How do bots crawl the web?
So, how do search engine bots actually work? They use algorithms to determine which sites they need to crawl, how frequently they should crawl them, and how many pages on a site need to be crawled – that’s a lot of crawling. Once they’ve crawled the links and arrived at a certain web page, the bots will read the content of the page to try to understand it and work out for which search terms that page should be displayed. They do this by reading any text, tags and alt attributes on a page, however, they are unable to read any rich media, such as video or audio files.
Contrary to what some people believe, Google does not allow websites to pay to have their sites (nor any specific web pages) crawled deeper or more frequently. Websites can request a crawl, otherwise known as a ‘fetch’ via Google’s search console but again this is at the discretion of Google. As a rule of thumb the more popular your website the more regularly it will be crawled by bots.
What you want to ensure is that when these bots do come to crawl your site, however regularly that may be, that it is as easy as possible for these digital spiders to read your site. Make sure you have a clear sitemap and information architecture. Help bots move throughout your site by providing useful internal linking and structure pages so that they are easy to understand. Remember that focussing on relevance and value for user will probably result in all of these things happening anyway.
SEO is all about relevance, so you want the search engine bots arriving at your site to read and index the most relevant content for your users, sometimes that requires you to give them a little nudge on where, or where not, to look. This is where robots.txt comes in.
robots.txt is a text file inserted into a website’s code that gives instructions to the bots that arrive at your website. Using your robots.txt file incorrectly can have major negative consequences for your website, theoretically it would be possible to use the code to have Google completely de-index you from their searches. But don’t worry, when used correctly, robots.txt can be one of the most important tools in your SEO arsenal.
You can use robots.txt beneficially for:
- Adding an XML sitemap to your site, making it easier for bots to crawl
- Preventing duplicate content appearing on SERPs
- Keeping areas of your website private
- Keeping internal search result pages from appearing on SERPs
- Preventing search engines from indexing certain files, such as images, PDFs, etc.
- Specifying crawl delays to prevent servers becoming overloaded when crawlers load up multiple pieces of content at once
To check if you have robots.txt running on your website, add it to the end of your URL like so:
If you don’t have a robots.txt running, Google have produced this easy to understand guide to setting it up.
What are malicious bots?
As we’ve mentioned, while conducting SEO on your site, the most common and most important bots you’ll encounter will be search engine bots. However, they’re not the only bots out there. Black hat SEO techniques often make use of more nefarious bots to spam, scrape and hack your site, potentially seriously damaging how well your page ranks in search engines. Contrary to popular belief, there are very few manual cyber-attacks carried out by ‘hackers’ in their basements, in fact around 90% of cyber-threats are bot-based, so it’s important for webmasters to be aware of the threat.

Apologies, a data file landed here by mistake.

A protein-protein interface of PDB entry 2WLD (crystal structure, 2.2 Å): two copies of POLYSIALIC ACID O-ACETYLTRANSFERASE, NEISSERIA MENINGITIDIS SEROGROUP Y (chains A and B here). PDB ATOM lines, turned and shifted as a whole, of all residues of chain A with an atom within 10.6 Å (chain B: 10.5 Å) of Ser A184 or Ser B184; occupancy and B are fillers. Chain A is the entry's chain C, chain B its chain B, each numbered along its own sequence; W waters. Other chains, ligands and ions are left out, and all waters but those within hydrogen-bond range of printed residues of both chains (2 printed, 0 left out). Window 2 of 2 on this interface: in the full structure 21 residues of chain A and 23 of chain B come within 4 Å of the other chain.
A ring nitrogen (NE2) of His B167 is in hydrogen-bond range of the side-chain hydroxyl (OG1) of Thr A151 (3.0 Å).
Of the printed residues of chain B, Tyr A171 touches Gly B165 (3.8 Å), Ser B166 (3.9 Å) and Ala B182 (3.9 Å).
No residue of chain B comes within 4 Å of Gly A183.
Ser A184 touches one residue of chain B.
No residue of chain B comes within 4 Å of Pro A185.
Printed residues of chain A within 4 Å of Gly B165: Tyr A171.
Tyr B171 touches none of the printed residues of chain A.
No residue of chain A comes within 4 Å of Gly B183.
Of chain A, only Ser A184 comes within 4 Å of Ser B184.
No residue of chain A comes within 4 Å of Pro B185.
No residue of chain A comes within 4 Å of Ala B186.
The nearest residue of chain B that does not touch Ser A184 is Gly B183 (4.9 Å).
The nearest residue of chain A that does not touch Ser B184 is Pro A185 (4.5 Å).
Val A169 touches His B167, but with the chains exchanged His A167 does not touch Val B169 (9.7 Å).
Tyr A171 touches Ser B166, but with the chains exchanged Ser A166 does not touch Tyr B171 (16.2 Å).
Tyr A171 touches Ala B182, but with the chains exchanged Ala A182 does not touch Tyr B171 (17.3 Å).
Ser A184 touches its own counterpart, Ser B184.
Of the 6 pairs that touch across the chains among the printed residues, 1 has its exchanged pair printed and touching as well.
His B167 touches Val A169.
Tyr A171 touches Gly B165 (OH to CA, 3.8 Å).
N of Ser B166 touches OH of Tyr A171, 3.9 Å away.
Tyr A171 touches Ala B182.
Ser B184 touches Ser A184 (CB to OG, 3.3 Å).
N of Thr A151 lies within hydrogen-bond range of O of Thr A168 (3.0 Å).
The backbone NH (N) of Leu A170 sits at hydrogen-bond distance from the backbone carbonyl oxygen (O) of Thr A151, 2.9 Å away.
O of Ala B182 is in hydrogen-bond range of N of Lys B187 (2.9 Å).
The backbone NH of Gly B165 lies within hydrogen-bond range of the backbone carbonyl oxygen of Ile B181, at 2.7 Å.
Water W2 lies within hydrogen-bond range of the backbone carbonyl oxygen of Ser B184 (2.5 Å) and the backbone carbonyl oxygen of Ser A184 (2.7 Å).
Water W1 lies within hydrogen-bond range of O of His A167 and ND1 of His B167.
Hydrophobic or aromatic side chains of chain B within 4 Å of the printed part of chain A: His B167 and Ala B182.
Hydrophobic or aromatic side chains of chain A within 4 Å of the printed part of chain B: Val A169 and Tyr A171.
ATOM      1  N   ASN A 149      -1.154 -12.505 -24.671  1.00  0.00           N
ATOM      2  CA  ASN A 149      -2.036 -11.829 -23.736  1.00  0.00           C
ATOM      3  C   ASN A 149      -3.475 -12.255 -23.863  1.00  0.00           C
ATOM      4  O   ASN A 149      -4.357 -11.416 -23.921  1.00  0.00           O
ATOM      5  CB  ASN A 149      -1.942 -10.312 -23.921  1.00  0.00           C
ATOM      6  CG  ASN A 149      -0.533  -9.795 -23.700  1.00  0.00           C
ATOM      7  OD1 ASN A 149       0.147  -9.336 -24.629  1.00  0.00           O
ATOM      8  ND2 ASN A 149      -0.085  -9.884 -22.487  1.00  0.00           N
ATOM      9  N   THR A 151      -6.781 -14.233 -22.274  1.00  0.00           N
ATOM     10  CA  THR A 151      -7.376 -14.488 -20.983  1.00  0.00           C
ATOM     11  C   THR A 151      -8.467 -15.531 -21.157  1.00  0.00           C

So what do malicious bots do to your site? The most prominent methods used by bots to disrupt your SEO campaigns are spamming, scraping and hacking. Spam bots will attempt to generate as many links as possible across comments on thousands of websites. However, thanks to Google’s anti-spam campaigns, only around 0.5% of web traffic comes from spam bots. Fortunately, the link farming used by spam bots is likely to do considerably more damage to the website they link to rather than any sites that they leave comments on. An easy way to combat comment spam is to make sure that you have a reCaptcha installed in the comments section.
Scrapers, on the other hand, can be a real problem for webmasters. Scraper bots lift content from your own site and duplicate it elsewhere. The main issue with this is that the plagiarised content may lead to Google punishing your site for having duplicated content, even though it was duplicated from you in the first place! There is no direct way to combat this except to make sure that your website is popular enough to be crawled regularly – in this way Google will likely see your content published on your website first, prior to these nasty scrapers. Furthermore, trust that scraper website are usually low quality and therefore less trustworthy than yours!
Finally, hacking bots can inject malware into your website’s code that you likely won’t even notice. However, if Google detects that there is malware on your site, they will warn users that your site may be infected, leading to a slow but sure decrease in ranking. If malware remains on your site, it stands to reason that both the search engines and potential customers will lose confidence.
Reportedly, over a quarter of all web traffic is made up of malicious bots, so knowing how to protect yourself from them is important for any webmaster. This article from Moz is a great guide on how to fight back and protect yourself from the major methods used by malicious bots. However, it boils down to this: Be proactive and keep an eye on your site, utilise the best anti-spam programs, and always take action against malicious bots as soon as possible.
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